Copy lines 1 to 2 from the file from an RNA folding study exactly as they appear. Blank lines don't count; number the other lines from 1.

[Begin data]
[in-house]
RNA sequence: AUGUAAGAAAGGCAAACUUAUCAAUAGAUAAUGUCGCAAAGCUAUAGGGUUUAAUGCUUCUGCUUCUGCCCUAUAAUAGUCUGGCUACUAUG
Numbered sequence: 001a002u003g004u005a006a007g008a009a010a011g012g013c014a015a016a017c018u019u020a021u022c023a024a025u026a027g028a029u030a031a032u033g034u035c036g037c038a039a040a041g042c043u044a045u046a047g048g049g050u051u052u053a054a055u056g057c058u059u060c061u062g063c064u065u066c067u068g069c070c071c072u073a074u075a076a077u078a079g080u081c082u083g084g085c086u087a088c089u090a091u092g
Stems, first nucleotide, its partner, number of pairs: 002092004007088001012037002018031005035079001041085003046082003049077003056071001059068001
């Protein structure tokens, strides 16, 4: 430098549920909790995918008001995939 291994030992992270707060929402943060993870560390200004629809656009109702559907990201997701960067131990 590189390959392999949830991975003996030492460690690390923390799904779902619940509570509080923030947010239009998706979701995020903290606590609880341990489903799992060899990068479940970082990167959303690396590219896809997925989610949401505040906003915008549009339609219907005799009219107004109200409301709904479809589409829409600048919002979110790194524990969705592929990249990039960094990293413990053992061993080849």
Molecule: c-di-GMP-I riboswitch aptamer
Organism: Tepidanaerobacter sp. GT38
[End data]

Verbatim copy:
[in-house]
RNA sequence: AUGUAAGAAAGGCAAACUUAUCAAUAGAUAAUGUCGCAAAGCUAUAGGGUUUAAUGCUUCUGCUUCUGCCCUAUAAUAGUCUGGCUACUAUG